CHESAPEAKE, Va. — Democrat Barack Obama on Thursday seized on a report that John McCain didn't know how many houses he and his wealthy wife own, launching a TV ad portraying his Republican opponent as out of touch, attacking him on the stump for it and dispatching surrogates in battleground states to do the same.
His strategy pleased many Democrats who've been urging him to go negative, but it also prompted McCain to renew his earlier criticisms of the Illinois senator as elitist and hypocritical.
The stepped-up attacks on McCain came as Obama prepared to name a running mate and accept his party's nomination for president next week at the Democratic National Convention in Denver.
Obama said Thursday, "I've made the selection" of a running mate, but he wouldn't name his choice or say whether he'd made the offer, had been accepted or when he might announce it.
The controversy over McCain's real estate holdings erupted after the Arizona senator told a reporter for Politico on Wednesday that he'd have his staff get back to him about how many homes he and wife, Cindy, have. She's the wealthy owner of a large beer distributorship in Phoenix that she inherited from her father.
McCain's staff initially said he had at least four homes. The Obama campaign, citing property records, found seven. Politico on Thursday reported finding a record for an eighth.
At an evening town hall meeting in Chesapeake, the crowd lapped up Obama's critique of McCain's houses. Obama said he wasn't simply trying to give McCain "a hard time" but that he thought that "it's indicative of a different worldview about what's happening in America."
"Obama, Obama," the audience chanted approvingly.
In Obama's 30-second TV ad, an announcer says, "Maybe you're just struggling to pay the mortgage on your home," and that when McCain was asked how many homes he owns, he "lost track" of the number. "Here's one house Americans can't afford to let John McCain move into," the announcer says, referring to the White House.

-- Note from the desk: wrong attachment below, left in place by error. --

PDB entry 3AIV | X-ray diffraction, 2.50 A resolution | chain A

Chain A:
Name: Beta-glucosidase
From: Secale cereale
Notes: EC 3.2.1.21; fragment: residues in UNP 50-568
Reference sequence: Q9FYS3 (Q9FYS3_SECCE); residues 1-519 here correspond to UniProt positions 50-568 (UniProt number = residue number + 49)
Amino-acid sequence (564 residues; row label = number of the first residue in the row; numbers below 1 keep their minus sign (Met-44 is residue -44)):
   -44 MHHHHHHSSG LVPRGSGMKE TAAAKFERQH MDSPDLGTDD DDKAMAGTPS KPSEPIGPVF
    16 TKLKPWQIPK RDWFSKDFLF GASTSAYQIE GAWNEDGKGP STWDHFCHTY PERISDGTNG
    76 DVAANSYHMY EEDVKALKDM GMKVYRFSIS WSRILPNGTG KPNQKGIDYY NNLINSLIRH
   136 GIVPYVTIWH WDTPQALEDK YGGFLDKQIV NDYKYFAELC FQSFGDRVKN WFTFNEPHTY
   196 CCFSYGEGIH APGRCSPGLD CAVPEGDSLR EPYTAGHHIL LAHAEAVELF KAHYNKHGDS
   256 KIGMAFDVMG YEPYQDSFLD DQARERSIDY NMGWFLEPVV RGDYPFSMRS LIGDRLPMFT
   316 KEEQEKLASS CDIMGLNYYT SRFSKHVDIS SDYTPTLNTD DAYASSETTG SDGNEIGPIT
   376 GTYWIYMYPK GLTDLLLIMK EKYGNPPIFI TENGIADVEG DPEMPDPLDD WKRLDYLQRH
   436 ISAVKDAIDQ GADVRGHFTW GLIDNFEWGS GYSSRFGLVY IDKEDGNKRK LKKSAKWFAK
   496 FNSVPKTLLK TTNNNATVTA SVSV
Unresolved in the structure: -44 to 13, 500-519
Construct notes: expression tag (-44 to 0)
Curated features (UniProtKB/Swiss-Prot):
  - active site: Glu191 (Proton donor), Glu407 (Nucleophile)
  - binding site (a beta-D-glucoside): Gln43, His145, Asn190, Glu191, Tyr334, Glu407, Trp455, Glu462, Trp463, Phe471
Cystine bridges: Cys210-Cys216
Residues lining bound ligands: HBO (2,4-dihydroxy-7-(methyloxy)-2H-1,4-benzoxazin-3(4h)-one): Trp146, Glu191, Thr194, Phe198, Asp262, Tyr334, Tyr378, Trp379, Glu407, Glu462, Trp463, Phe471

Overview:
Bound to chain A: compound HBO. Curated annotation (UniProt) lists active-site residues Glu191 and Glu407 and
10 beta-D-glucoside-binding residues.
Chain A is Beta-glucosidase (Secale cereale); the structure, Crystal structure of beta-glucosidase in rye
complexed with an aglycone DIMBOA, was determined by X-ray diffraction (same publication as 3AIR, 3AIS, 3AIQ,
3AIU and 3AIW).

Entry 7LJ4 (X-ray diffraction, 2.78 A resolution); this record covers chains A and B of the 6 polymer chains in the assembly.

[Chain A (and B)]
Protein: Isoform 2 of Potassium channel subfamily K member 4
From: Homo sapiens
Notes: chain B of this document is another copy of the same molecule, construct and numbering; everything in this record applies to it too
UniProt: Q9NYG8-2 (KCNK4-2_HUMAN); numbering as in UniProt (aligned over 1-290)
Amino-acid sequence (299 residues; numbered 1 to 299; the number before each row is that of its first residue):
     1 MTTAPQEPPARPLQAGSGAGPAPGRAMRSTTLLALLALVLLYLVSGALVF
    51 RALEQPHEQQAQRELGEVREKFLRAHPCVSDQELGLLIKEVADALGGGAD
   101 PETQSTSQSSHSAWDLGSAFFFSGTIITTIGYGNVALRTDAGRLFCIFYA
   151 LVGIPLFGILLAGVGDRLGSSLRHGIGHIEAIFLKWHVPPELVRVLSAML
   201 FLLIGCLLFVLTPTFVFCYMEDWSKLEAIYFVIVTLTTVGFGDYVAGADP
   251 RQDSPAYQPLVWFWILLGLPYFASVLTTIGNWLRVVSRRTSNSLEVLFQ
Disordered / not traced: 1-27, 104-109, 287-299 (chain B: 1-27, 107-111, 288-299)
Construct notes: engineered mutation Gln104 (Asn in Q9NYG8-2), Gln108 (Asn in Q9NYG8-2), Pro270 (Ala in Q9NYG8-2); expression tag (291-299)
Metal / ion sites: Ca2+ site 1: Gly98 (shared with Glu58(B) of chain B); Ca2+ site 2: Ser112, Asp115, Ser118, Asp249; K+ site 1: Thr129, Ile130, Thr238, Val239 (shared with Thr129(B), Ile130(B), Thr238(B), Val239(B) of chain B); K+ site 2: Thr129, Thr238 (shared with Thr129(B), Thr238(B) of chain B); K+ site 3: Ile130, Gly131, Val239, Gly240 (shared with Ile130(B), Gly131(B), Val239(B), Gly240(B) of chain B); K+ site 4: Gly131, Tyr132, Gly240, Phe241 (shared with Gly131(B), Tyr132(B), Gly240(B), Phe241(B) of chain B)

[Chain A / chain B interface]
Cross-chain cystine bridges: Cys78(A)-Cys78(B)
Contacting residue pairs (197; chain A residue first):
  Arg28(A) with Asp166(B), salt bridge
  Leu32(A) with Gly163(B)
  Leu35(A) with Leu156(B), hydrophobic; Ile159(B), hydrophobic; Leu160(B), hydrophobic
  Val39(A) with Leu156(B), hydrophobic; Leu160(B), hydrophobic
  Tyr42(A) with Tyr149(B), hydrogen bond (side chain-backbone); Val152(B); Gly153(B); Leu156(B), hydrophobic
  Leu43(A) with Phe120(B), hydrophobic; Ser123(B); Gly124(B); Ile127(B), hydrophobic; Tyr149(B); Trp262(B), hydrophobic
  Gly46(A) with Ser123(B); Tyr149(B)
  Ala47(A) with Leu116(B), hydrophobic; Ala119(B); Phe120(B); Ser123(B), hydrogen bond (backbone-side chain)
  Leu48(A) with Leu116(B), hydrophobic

The ad aims simultaneously to anger Americans hit by the mortgage crisis, redefine voters' impression of McCain as a war hero and maverick politician, and turn the tables on the idea that Obama, a Harvard Law graduate, is the one who's elitist.
The description of McCain losing track of his homes, however, seemed to build on another attack that Obama supporters have been accused of making but have denied: that McCain, 71, is confused or forgetful.
McCain spokesman Brian Rogers shot back in a statement: "Does a guy who made more than $4 million last year, just got back from vacation on a private beach in Hawaii and bought his own million-dollar mansion with the help of a convicted felon really want to get into a debate about houses?"
Sales of Obama's best-selling memoir and a subsequent book have made him wealthy. Hawaii, where he vacationed, is where he was raised and where his grandmother and half-sister live. Rogers' last reference was to Antoin Rezko, a Chicago developer who'd supported Obama politically and whose wife sold property to the Obamas. Rezko was convicted this year of several counts of fraud and bribery, but Obama wasn't connected to the case.
Late Thursday, the McCain campaign released a TV ad titled "Housing Problem" that highlights Rezko's connection to the Obamas' purchase of a home.
The McCain spokesman also characterized Obama as "a guy who worries about the price of arugula and thinks regular people 'cling' to guns and religion in the face of economic hardship," referring to two of the Democrat's earlier campaign gaffes.
On the campaign trail, Obama told a town hall audience at a community college in Chester, near Richmond, "If you don't know how many houses you have, then it's not surprising you might think the economy is fundamentally strong."
Obama said he had only one home.
In Pennsylvania and Florida, the Obama campaign announced statewide searches for "anyone who doesn't know how many houses they own." In Montana, an event was planned at a house that's facing foreclosure. Democrats put together a Web site with a map and photos of the McCains' properties, including high-end beach and resort properties.
With Obama expected to announce his running mate soon, he was joined on the trail Thursday by one friend who's considered a contender for the job, Virginia Gov. Tim Kaine. Kaine wouldn't say whether Obama had tapped him for the job or had told him it would be someone else.
Speculation continued to swirl around other Democrats as well, including Indiana Sen. Evan Bayh and Delaware Sen. Joseph Biden, to a lesser degree Kansas Gov. Kathleen Sebelius and Obama's former rival for the nomination, New York Sen. Hillary Clinton, or whether a dark-horse candidate might emerge.
(William Douglas contributed to this article from Washington.)